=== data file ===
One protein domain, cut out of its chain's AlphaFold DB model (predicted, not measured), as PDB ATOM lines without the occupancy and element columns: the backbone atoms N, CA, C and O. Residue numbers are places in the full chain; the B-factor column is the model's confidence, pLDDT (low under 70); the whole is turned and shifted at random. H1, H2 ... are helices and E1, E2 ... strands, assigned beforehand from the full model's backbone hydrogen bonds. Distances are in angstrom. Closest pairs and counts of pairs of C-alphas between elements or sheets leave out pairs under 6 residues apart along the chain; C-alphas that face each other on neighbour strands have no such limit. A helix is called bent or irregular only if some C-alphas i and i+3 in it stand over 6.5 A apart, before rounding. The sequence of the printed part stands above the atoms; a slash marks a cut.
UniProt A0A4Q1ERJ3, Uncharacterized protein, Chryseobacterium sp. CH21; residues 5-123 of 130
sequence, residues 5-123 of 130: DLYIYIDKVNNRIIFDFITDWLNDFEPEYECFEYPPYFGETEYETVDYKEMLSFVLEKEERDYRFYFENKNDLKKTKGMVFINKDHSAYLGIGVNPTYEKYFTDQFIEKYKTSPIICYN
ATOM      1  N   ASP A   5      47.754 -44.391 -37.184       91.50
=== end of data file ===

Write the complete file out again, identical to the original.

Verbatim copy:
One protein domain, cut out of its chain's AlphaFold DB model (predicted, not measured), as PDB ATOM lines without the occupancy and element columns: the backbone atoms N, CA, C and O. Residue numbers are places in the full chain; the B-factor column is the model's confidence, pLDDT (low under 70); the whole is turned and shifted at random. H1, H2 ... are helices and E1, E2 ... strands, assigned beforehand from the full model's backbone hydrogen bonds. Distances are in angstrom. Closest pairs and counts of pairs of C-alphas between elements or sheets leave out pairs under 6 residues apart along the chain; C-alphas that face each other on neighbour strands have no such limit. A helix is called bent or irregular only if some C-alphas i and i+3 in it stand over 6.5 A apart, before rounding. The sequence of the printed part stands above the atoms; a slash marks a cut.
UniProt A0A4Q1ERJ3, Uncharacterized protein, Chryseobacterium sp. CH21; residues 5-123 of 130
sequence, residues 5-123 of 130: DLYIYIDKVNNRIIFDFITDWLNDFEPEYECFEYPPYFGETEYETVDYKEMLSFVLEKEERDYRFYFENKNDLKKTKGMVFINKDHSAYLGIGVNPTYEKYFTDQFIEKYKTSPIICYN
ATOM      1  N   ASP A   5      47.754 -44.391 -37.184       91.50